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In a meeting with his favorite money launderer of the moment, Alejandro Javier Rodriguez-Jimenez laid down the new rules: All communications relating to the cartel they worked for would now go through encrypted apps, and emails would be saved to draft in a shared account.
The “save to draft” strategy is an old one by internet standards. You and a partner share the password to an email account; instead of sending out emails to be noticed and intercepted, you hide them quietly in the draft folder. It’s well-known to law enforcement and considered amateurish and insecure. The strategy was most famously used by former CIA Director David Petraeus and Paula Broadwell, his biographer and mistress, but it’s been in wide usage for over a decade at least since Al Qaeda popularized the trick in the early 2000s.
Encryption is a bit more modern. Cryptography itself is ancient, of course, but the kind of cutting-edge encryption that makes it easy to protect texts, photos, and calls has really only emerged in the wake of Edward Snowden’s NSA leaks.
Those efforts were meant to protect the secret conversations between them. It would ultimately prove too little, too late, as Jimenez would be arrested not long after that meeting. Newly unsealed indictments against him and the high-level leaders of the organization he worked for, however, shed rare light on how modern drug dealers leverage the internet and encryption to their benefit.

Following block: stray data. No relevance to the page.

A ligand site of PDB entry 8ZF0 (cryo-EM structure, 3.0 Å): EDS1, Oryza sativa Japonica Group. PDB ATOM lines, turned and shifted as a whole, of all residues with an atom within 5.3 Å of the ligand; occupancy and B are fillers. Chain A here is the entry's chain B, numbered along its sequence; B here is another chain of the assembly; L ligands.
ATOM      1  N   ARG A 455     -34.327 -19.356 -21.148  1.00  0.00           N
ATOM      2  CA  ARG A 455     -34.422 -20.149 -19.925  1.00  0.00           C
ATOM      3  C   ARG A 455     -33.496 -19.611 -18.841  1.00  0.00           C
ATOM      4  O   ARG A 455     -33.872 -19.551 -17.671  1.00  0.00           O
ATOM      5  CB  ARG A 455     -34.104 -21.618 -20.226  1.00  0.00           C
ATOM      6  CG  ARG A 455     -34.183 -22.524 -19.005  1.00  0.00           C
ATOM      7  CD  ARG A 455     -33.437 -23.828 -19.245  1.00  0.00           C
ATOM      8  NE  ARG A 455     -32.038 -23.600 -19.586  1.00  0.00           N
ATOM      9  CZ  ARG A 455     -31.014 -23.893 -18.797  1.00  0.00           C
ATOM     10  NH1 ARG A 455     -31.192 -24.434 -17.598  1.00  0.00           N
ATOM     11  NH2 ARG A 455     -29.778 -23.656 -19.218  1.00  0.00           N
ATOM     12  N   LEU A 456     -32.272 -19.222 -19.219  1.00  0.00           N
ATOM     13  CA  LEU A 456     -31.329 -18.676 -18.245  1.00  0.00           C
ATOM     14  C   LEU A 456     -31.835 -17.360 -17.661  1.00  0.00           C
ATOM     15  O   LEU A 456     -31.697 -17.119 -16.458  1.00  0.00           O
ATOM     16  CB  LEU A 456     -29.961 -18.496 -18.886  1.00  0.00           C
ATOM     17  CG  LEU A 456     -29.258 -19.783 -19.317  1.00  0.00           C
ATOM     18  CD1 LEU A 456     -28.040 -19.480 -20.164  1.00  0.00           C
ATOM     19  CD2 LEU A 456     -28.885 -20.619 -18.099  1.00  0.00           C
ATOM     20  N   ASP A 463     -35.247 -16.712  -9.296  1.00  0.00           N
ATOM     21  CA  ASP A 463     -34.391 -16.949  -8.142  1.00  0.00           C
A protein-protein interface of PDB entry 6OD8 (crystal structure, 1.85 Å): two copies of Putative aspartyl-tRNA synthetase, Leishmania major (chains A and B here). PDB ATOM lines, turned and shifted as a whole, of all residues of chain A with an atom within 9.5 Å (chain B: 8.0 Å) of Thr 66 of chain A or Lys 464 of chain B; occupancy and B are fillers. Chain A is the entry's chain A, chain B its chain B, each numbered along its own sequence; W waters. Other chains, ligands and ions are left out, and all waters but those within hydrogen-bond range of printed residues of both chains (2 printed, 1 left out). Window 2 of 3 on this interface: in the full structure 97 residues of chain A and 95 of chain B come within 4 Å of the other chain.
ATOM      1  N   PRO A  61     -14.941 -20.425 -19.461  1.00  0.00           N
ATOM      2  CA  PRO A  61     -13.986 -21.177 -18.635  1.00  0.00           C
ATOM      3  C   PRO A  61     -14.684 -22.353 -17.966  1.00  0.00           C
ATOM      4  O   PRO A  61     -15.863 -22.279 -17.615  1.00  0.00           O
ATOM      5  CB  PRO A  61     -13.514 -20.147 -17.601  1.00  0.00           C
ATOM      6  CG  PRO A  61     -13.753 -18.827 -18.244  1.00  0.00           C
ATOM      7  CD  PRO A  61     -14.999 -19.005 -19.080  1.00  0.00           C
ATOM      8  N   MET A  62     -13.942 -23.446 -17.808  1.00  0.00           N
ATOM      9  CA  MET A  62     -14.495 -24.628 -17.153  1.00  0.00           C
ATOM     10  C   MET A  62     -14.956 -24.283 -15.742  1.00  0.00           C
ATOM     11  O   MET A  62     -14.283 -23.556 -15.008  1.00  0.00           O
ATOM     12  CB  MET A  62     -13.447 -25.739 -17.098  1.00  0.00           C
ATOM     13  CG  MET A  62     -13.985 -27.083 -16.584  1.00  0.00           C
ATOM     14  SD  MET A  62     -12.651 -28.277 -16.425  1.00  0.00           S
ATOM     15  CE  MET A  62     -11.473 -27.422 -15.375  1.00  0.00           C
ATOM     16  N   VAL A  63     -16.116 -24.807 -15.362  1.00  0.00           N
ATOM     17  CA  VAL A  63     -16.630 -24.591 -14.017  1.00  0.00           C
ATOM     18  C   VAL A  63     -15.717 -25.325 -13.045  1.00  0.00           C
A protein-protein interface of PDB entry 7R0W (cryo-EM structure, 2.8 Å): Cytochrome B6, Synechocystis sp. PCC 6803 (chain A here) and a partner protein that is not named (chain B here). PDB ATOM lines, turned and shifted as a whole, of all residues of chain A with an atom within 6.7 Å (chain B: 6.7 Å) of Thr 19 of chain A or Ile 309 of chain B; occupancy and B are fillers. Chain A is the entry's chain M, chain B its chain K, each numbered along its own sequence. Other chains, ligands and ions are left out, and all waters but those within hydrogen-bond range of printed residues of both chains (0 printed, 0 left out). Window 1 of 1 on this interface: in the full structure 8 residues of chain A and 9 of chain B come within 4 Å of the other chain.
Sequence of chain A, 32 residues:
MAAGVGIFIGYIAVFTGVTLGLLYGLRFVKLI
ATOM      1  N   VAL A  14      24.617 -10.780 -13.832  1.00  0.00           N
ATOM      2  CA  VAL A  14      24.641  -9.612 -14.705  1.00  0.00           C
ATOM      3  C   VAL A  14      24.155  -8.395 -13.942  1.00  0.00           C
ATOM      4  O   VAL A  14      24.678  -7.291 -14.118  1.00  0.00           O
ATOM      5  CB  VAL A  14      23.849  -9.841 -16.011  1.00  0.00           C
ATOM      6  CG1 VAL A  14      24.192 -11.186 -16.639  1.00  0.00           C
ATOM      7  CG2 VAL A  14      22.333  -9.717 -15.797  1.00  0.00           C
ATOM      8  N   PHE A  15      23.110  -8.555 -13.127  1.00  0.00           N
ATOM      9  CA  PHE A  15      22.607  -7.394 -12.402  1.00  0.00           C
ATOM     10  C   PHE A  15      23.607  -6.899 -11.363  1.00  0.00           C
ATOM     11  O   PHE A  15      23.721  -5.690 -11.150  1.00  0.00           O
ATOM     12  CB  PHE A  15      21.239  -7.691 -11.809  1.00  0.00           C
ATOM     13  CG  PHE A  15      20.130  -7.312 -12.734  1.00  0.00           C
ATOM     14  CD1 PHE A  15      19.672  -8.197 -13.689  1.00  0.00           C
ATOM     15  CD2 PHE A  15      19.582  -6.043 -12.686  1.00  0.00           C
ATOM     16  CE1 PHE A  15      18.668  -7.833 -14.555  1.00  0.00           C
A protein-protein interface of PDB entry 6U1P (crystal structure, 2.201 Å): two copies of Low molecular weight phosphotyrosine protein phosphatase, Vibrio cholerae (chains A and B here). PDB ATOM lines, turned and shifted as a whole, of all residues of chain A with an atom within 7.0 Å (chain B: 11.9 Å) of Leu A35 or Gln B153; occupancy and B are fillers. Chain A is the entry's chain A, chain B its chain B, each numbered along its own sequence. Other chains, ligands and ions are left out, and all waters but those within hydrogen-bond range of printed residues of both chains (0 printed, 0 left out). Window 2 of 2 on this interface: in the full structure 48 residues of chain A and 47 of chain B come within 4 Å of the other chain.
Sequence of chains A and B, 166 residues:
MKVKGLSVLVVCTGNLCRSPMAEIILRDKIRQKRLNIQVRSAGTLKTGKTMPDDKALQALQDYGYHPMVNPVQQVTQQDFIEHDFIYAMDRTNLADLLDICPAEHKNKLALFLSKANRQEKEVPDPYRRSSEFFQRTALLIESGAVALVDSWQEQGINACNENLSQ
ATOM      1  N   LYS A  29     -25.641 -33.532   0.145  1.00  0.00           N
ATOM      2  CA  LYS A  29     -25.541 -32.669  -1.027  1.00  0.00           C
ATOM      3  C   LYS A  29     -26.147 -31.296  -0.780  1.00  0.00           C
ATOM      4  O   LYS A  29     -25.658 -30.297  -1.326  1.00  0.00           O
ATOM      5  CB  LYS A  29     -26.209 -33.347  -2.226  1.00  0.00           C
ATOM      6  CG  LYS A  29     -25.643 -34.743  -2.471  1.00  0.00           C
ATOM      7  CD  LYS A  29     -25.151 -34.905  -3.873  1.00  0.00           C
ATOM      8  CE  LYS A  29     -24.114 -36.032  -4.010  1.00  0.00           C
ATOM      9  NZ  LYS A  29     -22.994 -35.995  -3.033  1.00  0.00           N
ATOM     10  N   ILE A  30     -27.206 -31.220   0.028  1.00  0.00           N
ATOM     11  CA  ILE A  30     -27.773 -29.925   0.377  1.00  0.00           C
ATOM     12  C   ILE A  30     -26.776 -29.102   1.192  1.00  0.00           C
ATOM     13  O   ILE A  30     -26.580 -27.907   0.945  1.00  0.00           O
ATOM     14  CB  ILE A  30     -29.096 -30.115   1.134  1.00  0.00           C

Jimenez worked for an international drug-smuggling and money-laundering operation called “La Corporacion” (“The Corporation”). It moved hundreds of kilograms of narcotics across borders and oceans in just a few years, laundering hundreds of millions of dollars in the process, according to federal testimony.
The man throned atop La Corporacion was Roberto Ponce-Rocha, but most people referred to him by his nickname, Paco Ulysses. Ulysses is the wanderer of ancient myth, Paco is slang for cocaine paste. Ponce-Rocha has roots in the Beltran-Levya Cartel, a once-powerful Mexican organized crime syndicate that has been obliterated in recent years by rival cartels and law enforcement, though the line between the two can sometimes blur in Mexico.
“The complexity and scale of operations consummated by this money laundering organization are immense.”
After the cataclysms that ended the Beltran-Levya Cartel, Rocha became his own man. He connected closer to Colombian organized crime and established himself deeper in the United States. To help move his money internationally, Rocha created a false-front business anchored in cyberspace, attempting to give an air of legitimacy to what’s been described by prosecutors as a “shadow banking system.”
“The complexity and scale of operations consummated by this money laundering organization are immense—hundreds of millions of drug dollars remitted across six continents on behalf of the World’s most violent drug cartels,” Drug Enforcement Agency Special Agent in Charge John S. Comer said in a statement in late September.
Jimenez’s top job, according to police, was to run a false front business, “Vegas LED Screens,” for Rocha. With a South Las Vegas storefront and a still-functional website, the traffickers pretended to sell high-quality and high-cost LED screens. It was a carefully constructed shipping operation that touched every corner of America and well beyond.
“Ponce-Rocha used various methods including commercial shipments, drivers and couriers to move narcotics around the world and, in particular, to import narcotics into the United States,” David Behar, a Special Agent with the DEA, told a judge last month.
When contacted for comment, a man who picked up the phone for Vegas LED Screens said he would be busy working in Mexico for the next several weeks.